Think Twice Before You Buy More Camera Gear

I know you probably didn't enjoy reading that title. We all enjoy buying and playing with new gear. But before you push that buy button, take a few minutes to consider the points made in this video.

Coming to you from Jeff Rojas, this great video discusses some crucial things you should consider before you pull out your wallet for your next big gear purchase. Of Rojas' many helpful tips, one that has always particularly stuck with me is how helpful it is to stay on top of selling gear you aren't really using anymore. It's very easy to keep a piece of gear you're not using much in the closet where you almost forget you own it, but a lot of photography equipment (particularly lenses) can hold its value quite well, especially if you take good care of it. Ask yourself if you're really making money off of that lens that's been sitting in your bag for months; often, you can fund a significant portion of a new gear purchase by jettisoning something you really don't need to own anymore. It's a fun way to try out lots of gear without breaking the bank. Check out the video above for more helpful tips. 

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David Pavlich's picture

I must admit, when I saw the title the FIRST thing that popped into my head was, "not another 'it's the photographer, not the gear' article.

Most of us tend to be hoarders when it comes to parting with gear. You just know that the day that someone buys that dust covered lens, you'll need it, so you don't sell it. Human nature.

Deleted Account's picture

One supposes that it is your world class camera that makes you a world class photographer.

Deleted Account's picture

You know... people say that about others all the time but I've never met anyone who feels that way. I think it's a myth.

David Pavlich's picture

I'm not a world class photographer like you, but I buy what I can afford and that's exactly what I tell other prospective buyers that ask my advice; buy the best gear that you can afford and buy as much as you like as long as you can afford it.

My camera doesn't make me a better photographer, it just makes taking images easier. Not sure why you had to make such a snarky reply.

Deleted Account's picture

He can't help it; he lives in LA! :-D

Chase Wilson's picture

I'm also getting pretty tired of this new wave of "Don't buy new gear" articles and videos.

David Pavlich's picture

Chances are that if you haunt F-Stoppers, you're well aware that it's the photographer that runs the equipment. Just about any internet site that discusses photography will have a post or two a week about 'it's the photographer' in one form or another. We get it! But in the same breath, every one of those sites will have discussion after discussion about the latest high end gear which is fine with me. I'm a gizmo oriented guy, so gear talk is fun for me.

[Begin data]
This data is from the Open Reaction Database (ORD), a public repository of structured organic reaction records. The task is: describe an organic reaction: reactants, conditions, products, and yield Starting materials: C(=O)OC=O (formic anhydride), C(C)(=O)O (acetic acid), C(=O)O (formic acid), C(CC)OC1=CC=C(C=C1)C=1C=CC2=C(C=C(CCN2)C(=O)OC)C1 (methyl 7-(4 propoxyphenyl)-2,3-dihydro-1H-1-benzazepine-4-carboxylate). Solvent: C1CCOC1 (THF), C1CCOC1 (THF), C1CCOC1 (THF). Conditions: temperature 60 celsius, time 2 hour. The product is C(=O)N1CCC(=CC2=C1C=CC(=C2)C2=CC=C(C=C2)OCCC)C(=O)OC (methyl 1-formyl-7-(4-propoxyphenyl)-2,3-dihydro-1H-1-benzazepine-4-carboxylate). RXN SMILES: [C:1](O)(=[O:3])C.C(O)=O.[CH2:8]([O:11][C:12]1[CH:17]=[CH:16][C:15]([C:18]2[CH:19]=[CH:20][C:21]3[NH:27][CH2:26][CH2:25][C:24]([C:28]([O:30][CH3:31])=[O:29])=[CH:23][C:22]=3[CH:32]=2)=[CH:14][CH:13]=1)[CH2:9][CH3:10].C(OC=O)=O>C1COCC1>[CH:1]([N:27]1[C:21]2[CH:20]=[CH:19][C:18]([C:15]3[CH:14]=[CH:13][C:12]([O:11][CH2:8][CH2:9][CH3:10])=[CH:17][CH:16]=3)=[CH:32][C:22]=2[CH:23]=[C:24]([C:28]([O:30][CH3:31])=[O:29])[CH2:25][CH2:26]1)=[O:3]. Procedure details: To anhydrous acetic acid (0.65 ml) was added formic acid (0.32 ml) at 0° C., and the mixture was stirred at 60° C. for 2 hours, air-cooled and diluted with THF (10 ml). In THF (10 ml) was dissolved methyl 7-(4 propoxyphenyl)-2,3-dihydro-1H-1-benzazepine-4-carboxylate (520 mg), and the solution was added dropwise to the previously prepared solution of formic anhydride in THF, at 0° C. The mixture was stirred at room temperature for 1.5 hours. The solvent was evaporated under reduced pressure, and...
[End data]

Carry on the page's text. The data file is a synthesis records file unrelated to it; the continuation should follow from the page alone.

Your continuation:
Deleted Account's picture

I think that's because there are a wide variety of people reading this site. Some are happy using old gear and just creating. Others are techies and love the lates and greatest gear. There's nothing wrong with either. The site is just providing content for everyone.

I have made some amazing savings buying second hand, I have picked up a big lens and some lighting that was ex demo in perfect condition from a local store when they were doing a 10% off use kit sale. All of it came with a one year guarantee and has worked really well :-) I checked the price against ebay and was cheaper...

Used and Refurbished gear is a great way to get the stuff you want.

not a camera. shutter is very sensitive and will fail sooner then later. lenses can be bought used
shutter can and will fail even 10000 clicks after you bought it. the risk is too high.

Deleted Account's picture

I would have sad the same thing you did had I not had a lens that I bought used fail on me. I got a couple years out of it, but then it stopped working. So, I think everything has an expiration date even lenses.

in what way fail? failed because it was dropped? what lens?

Deleted Account's picture

Nope, never dropped. Took great care of it. It was a 100mm f2.8 macro...not the L version. It was an old lens. I don't know how many previous owners had it. It no longer or manual. I could hear something rattling around in it like s set screw or something came loose. However, the cost to repair was too much for an old, used lens.

those screw driven motors are cheap. I would follow videos on youtube and repair myself. ive done it before.

Deleted Account's picture

I'll look into it. Thanks!

Stop buying new gear! Buy new tutorials instead!

EL PIC's picture

You should think of the new mirror less wave as manufactures wave to increase their revenue and not yours !!

And especially if you are not a pro and so you don't need to make money with your equipment, it doesn't matter that much. Or probably it doesn't matter at all. The composition in most cases is much more important.

I know plenty of guys who pixelpeep from there to the pixelpeepheaven and share their content on Facebook and/or Instagram. They obsess about the quality of their lenses and the sharpness of their pictures and share their content on the worst platforms you can find.

If you are a pro and your pics are published in high-end glossies or printed to enormous sizes, it might matter. But in all other cases, the equipment is probably less important than people might think.
With possibly action/wildlife photography as an exception.

In my case, half my lenses were second-hand. Some looked brand-new when I bought them and the owners told me they had taken less than 100 shots before they ended up in the cupboard.